Though sepsis is the third leading cause of death inside hospitals and causes one death every three to four seconds around the globe, the medical community’s understanding of the condition remains lacking, resulting in a subpar ability to detect, diagnose and treat. Why is this? Mike McEvoy, PhD, NRP, RN, CCRN, drilled down on this issue Feb. 22 in National Harbor, Md. in his “Suspecting Sepsis” session at the EMS Today Conference and Exposition.
“We can’t detect sepsis very well because the signs and symptoms are difficult to pick up on and they vary patient to patient,” said McEvoy. Sepsis is an altered immune response that occurs when the body is under assault by bacterial or viral infections (though physical trauma can also be a factor), and “as a consequence, it starts to injure organs in an effort to respond to abnormal organisms in the body,” he said.
Sepsis is defined as a “life-threatening organ dysfunction caused by a dysregulated host response to infection.” Both sepsis and septic shock (“a subset of sepsis with circulatory and cellular/metabolic dysfunction associated with a higher risk of mortality”) are clinical diagnoses and are considered medical emergencies requiring immediate intervention to prevent death.
The body’s initial (innate) response begins within the first few hours, causing inflammation as it begins to fight off the infection. This prompts systemic vasodilation, increased capillary permeability, clotting issues and impaired perfusion. The secondary (adaptive) response occurrs four to seven days after exposure, at which time the body begins producing antibodies, or lymphocytes, to aid in the fight.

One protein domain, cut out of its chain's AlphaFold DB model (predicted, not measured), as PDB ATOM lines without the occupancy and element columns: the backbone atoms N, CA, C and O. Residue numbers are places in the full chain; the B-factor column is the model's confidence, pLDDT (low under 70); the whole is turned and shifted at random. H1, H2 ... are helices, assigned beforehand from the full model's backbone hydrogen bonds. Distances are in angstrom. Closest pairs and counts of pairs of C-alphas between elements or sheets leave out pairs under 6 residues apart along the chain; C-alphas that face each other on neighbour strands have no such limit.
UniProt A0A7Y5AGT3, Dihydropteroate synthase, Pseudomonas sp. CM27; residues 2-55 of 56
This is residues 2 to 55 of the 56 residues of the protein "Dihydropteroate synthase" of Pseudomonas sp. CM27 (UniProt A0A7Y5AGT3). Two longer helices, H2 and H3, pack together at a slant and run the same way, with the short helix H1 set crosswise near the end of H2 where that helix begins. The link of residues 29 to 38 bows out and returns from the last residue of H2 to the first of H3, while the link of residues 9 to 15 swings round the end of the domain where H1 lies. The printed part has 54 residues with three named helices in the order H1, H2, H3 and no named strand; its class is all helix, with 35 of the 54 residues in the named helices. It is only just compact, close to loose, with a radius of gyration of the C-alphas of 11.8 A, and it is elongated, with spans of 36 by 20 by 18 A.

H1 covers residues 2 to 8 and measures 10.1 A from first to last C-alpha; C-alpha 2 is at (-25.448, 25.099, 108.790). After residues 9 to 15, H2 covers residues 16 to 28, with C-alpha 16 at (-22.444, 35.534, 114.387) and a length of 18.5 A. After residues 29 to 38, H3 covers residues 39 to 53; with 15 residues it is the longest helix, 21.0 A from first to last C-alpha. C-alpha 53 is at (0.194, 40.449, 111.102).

In a study analyzing the care and outcomes of septic patients, Seattle (Wash.) EMS reviewed a nine-year period of 407,176 runs to find cases of severe sepsis. They found approximately 3.3 cases of it per 100 EMS encounters, 40% of which resulted in transports to the ED. Care for these patients was found inadequate; EMS spent an average of 45 minutes with them despite the need for urgent treatment. It was reported only 54% of patients with sepsis were transported by ALS, resulting in only 37% receiving IVs. In response to this study, Seattle added sepsis alerts to the repertoire of stroke and AMI alerts to deliver better care when received at the hospital.
To help providers identify sepsis in the field, McEvoy explained the quick Sequential Organ Failure Assessment (qSOFA), which is the prehospital care version of calculating a patient’s severity score (the assessment is much more comprehensive in the ICU). If coupled with an infection, the following signs suggest the presence of sepsis:
Hypotension – systolic BP of <100 mmHg
Altered mental status
Tachypnea – RR <22/min
If the patient presents with two or more of these criteria, there is a greater risk of a poor outcome for them. McEvoy said other notable indications of sepsis can be observed based on the condition’s order of events:
Stroke volume drops: The heart rate increases so cardiac output can be maintained (McEvoy notes that there are multiple reasons why the heart rate may increase, though).
Cardiac output decreases: The increased heart rate fails to compensate, leading to vasoconstriction, which helps maintain normal blood pressure.
Increased oxygen extraction: Initially peripheral (StO2 ), then central (ScvO2, SvO2)
Blood pressure decreases, urine output drops
If a patient is severely hypotensive, you’re already behind the ball, said McEvoy. If you get 30mL of fluid in them, their survivability increases. Aggressively treat the patient with fluids, vasopressors and antibiotics, and while our ability to understand and diagnose sepsis is still poor, one thing remains certain to be helpful in the prehospital environment: do not delay treatment!
Valerie Amato is assistant editor of EMS World. Reach her at firstname.lastname@example.org.